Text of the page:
Valeant Pharmaceuticals International Inc., Canada's largest publicly traded drug maker, is continuing an acquisition spree with an agreement to buy eye-care giant Bausch & Lomb Holdings Inc. for $4.5 billion. The Montreal company, which announced the deal Monday, said it also would pay $4.2 billion in debt owed by privately held Bausch & Lomb, a major manufacturer of contact lenses. Calling Bausch & Lomb a “world-renowned brand,” Valeant's chairman and chief executive, J. Michael Pearson, said the deal would “transform Valeant into a global leader in eye health.” GALLERY: Biggest Southern California companies Valeant said it expects to squeeze out $800 million in annual cost savings by the end 2014 after merging Bausch & Lomb, which is based in Rochester, N.Y., with Valeant's much smaller eye-care operations.
May 22, 2013 |
Fans of Asian food can sample dishes from a variety of nations without any jet lag during a visit to Richmond , British Columbia , the city that's home to Vancouver 's international airport (YVR). Within three blocks along Richmond's Alexandra Road -- in the suburb's Golden Village district -- 200-plus restaurants feature styles including Cantonese, Szechuan, Korean, Malaysian and more. While many are small “holes in the wall” tucked into strip malls, the food befits the city's residents, two-thirds of whom are of Asian descent.
May 20, 2013 |
Canadian singer Alexis Normand probably will have to leave the building the next time she hears the U.S. national anthem being sung. Because she tried to sing it Saturday before a hockey game and botched the lyrics. Before a game in the Memorial Cup hockey tournament, Normand came out to sing the U.S. and Canadian anthems. All seemed well, until she got a couple of lines into the song. Apparently, she had memorized a new version of the song most of us are unfamiliar with. The new version had lines such as: "At the twilight's last first gleaming" "Through the perilin nigh" "Whatsoever we swayed and the twilight still be there" "And the rifle's boom boom, the bombs bursting in air" At this point, in the best part of the video, the fans in the stands, who you have to figure are almost all Canadian, begin singing the song loudly, helping Normand out. Normand was extremely apologetic afterward.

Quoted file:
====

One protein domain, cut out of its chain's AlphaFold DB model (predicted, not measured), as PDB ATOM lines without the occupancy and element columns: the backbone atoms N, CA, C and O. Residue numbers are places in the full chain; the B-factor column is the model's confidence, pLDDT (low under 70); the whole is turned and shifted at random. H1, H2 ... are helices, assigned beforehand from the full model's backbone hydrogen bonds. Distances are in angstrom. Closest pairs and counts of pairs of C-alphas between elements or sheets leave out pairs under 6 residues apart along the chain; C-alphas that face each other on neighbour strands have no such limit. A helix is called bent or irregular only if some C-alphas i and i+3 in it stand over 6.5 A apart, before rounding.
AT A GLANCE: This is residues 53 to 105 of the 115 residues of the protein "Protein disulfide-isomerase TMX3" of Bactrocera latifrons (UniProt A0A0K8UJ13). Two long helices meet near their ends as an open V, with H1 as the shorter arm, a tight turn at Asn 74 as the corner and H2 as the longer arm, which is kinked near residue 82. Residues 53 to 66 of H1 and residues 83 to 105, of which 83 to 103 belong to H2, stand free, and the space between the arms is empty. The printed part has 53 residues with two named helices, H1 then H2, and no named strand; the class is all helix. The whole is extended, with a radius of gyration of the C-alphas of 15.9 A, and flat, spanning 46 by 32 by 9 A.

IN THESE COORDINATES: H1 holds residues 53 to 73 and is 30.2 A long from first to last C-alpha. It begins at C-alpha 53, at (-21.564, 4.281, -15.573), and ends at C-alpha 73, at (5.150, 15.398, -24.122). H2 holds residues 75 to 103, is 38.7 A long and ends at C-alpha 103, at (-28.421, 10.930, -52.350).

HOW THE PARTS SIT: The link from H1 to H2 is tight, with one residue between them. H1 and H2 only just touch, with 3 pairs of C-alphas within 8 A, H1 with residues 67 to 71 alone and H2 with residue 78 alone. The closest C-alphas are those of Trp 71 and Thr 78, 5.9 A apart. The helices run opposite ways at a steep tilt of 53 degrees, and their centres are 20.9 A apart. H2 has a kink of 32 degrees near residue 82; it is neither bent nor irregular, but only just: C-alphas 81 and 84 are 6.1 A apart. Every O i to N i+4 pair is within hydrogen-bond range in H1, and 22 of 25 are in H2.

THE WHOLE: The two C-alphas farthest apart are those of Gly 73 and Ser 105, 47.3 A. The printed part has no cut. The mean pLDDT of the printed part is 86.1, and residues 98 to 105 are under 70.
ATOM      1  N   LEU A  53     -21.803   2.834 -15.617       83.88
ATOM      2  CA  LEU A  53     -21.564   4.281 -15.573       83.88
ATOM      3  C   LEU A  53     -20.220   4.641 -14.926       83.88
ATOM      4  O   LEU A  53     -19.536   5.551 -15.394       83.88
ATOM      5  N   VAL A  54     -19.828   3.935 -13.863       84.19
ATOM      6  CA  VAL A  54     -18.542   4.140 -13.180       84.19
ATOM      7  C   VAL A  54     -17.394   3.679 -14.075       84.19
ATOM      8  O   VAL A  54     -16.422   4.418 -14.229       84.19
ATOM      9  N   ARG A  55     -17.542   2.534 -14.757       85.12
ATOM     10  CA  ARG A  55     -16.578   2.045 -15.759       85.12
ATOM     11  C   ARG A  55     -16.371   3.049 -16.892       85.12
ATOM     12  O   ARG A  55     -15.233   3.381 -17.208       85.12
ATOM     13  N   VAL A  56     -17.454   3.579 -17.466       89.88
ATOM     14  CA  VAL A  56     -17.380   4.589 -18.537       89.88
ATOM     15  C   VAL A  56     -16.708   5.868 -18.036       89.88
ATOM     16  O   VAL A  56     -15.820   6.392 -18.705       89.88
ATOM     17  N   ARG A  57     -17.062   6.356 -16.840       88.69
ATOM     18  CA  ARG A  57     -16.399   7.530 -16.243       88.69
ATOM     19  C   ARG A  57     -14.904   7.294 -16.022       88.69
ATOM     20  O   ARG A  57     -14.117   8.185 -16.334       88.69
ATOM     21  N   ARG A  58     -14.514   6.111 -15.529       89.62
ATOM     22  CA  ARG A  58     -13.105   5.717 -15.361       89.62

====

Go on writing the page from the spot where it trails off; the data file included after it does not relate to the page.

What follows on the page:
CALIFORNIA | LOCAL
May 13, 2013 |
A bear spotted in La Cañada Flintridge on Monday sent swimmers scurrying indoors as it lumbered from yard to yard, apparently seeking a respite from the hot afternoon sun. With helicopters tracking its movements, officials were able to tranquilize the bear shortly after 3:30 p.m., more than an hour after it was first reported near Viro Road and Crown Avenue. Television news footage showed the bear - which officials described as a 1-year-old female - move lazily across the neighborhood, stopping briefly out of sight in trees as officials moved in. At least two swimmers were seen bolting for a house after the bear popped over the fence during its jaunt.
May 8, 2013 |
As warmer weather arrives in Edmonton, Canada , locals and visitors take to the city's extensive trail system , hoping to make the most of the relatively short summer season in the provincial capital. Edmonton, the capital of Alberta province, boasts more than 100 miles of trails, many of them along North Saskatchewan River, which winds through the city. Warming temperatures bring bicyclists, dog walkers, inline skaters and runners who have come out of hibernation and onto the trails.